Effects of Varenicline and Bupropion Sustained-Release Use Plus Intensive Smoking Cessation Counseling on Prolonged Abstinence From Smoking and on Depression, Negative Affect, and Other Symptoms of Nicotine Withdrawal
(Impact Factor: 12.01).
03/2013; 70(5):1-12. DOI: 10.1001/jamapsychiatry.2013.678
Importance: Given the actions of varenicline tartrate and bupropion hydrochloride sustained-release (SR) on neurobiological targets related to affect and reward, it is thought that the modulation of nicotine withdrawal symptoms may contribute to their effectiveness. Objective: To assess the relative efficacy of varenicline and bupropion SR plus intensive counseling on smoking cessation and emotional functioning. Design and Setting: Placebo-controlled randomized clinical trial at a university medical center. Participants: In total, 294 community volunteers who wanted to quit smoking. Interventions: Twelve weeks of varenicline, bupropion SR, or placebo plus intensive smoking cessation counseling (10 sessions, for a total of approximately 240 minutes of counseling). Main Outcome Measures: Prolonged abstinence from smoking and weekly measures of depression, negative affect, and other symptoms of nicotine withdrawal. Results: Significant differences were found in abstinence at the end of treatment and through the 3-month postquit follow-up visit, favoring both active medications compared with placebo. At the 6-month postquit follow-up visit, only the varenicline vs placebo comparison remained significant. Varenicline use was also associated with a generalized suppression of depression and reduced smoking reward compared with the other treatments, while both active medications improved concentration, reduced craving, and decreased negative affect and sadness compared with placebo, while having little effect (increase or decrease) on anxiety and anger. No differences were noted in self-reported rates of neuropsychiatric adverse events. Conclusions and Relevance: In a community sample, varenicline exerts a robust and favorable effect on smoking cessation relative to placebo and may have a favorable (suppressive) effect on symptoms of depression and other affective measures, with no clear unfavorable effect on neuropsychiatric adverse events.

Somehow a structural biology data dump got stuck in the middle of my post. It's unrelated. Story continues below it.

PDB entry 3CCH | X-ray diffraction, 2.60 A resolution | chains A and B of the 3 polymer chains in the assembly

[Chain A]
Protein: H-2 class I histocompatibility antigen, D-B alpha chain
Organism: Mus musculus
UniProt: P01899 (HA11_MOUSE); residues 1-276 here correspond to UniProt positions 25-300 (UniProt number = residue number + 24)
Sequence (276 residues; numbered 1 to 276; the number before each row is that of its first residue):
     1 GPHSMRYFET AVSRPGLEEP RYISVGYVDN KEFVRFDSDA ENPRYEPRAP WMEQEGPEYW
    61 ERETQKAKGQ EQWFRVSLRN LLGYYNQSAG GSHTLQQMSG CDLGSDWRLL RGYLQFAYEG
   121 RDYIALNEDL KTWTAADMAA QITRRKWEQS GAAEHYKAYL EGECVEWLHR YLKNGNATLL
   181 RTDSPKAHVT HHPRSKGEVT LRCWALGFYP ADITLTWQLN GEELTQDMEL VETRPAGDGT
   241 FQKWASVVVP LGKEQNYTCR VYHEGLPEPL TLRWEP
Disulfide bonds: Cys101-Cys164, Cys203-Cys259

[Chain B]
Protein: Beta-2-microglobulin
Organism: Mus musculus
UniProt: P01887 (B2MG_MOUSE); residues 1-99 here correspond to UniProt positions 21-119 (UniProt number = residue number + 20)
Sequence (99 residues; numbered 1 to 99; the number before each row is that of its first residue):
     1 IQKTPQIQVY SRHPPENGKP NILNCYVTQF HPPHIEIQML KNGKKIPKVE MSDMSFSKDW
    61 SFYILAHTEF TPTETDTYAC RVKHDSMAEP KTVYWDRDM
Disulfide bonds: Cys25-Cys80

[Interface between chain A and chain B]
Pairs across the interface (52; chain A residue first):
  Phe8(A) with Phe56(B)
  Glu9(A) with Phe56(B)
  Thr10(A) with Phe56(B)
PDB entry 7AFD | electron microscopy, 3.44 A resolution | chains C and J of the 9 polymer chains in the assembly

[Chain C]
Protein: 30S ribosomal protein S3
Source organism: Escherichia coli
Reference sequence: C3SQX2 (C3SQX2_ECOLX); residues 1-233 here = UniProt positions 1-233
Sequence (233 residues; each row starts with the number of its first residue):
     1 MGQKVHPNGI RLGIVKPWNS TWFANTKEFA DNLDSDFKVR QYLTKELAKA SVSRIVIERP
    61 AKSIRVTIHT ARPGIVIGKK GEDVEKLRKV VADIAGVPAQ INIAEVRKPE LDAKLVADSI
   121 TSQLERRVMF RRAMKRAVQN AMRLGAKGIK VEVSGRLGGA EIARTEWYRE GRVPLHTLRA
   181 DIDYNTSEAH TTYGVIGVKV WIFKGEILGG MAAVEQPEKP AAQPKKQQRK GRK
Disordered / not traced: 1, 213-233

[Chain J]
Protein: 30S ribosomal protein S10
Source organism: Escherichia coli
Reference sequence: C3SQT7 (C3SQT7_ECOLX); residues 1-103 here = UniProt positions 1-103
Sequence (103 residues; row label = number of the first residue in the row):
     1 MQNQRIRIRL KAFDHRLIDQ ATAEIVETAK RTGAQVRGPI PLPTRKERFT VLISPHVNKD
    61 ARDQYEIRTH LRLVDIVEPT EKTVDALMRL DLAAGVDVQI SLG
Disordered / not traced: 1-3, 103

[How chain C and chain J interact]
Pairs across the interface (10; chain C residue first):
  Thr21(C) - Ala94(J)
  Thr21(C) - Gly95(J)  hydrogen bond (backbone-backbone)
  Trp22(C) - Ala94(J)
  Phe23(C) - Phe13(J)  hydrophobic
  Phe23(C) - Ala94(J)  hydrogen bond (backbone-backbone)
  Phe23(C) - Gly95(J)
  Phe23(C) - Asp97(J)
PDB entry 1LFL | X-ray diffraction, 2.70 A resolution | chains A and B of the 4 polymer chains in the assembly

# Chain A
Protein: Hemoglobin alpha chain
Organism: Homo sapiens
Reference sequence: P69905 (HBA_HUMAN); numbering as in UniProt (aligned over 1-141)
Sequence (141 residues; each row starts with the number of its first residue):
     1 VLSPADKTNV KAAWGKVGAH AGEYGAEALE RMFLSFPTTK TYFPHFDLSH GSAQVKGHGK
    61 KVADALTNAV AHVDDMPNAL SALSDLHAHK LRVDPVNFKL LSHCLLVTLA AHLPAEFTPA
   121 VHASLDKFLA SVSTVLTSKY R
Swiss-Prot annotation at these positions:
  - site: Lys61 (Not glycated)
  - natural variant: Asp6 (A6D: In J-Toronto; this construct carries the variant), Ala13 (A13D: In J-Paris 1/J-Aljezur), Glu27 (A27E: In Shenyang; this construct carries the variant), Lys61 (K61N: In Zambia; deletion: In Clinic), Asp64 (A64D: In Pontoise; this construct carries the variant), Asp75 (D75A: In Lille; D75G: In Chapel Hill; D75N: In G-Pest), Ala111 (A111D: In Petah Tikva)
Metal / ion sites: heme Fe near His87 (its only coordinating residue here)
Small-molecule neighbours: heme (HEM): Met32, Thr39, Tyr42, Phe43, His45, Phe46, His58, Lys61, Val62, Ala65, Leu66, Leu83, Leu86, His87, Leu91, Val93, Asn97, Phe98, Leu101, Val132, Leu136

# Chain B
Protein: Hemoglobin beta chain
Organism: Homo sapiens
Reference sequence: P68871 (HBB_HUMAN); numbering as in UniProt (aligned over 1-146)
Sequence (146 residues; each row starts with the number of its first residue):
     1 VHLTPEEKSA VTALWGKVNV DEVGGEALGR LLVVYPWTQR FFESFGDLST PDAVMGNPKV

Available from: Miguel Ángel Cano
- "One key strategy to reduce urge and relapse risk would be to reduce negative affect and downstream effects on expectancies and urge. For example, pharmacotherapies such as bupropion and varenicline have been demonstrated to decrease levels of negative affect during a quit attempt (Cinciripini et al., 2013; West, Baker, Cappelleri & Bushmakin, 2008). Furthermore, some research suggests that varenicline and nicotine vaccines may reduce the rewarding effects of smoking during a quit attempt; thus, potentially reducing positive smoking outcome expectancies (Hartmann-Boyce, Stead, Cahill, & Lancaster, in press; West et al., 2008). "
[Show abstract] [Hide abstract]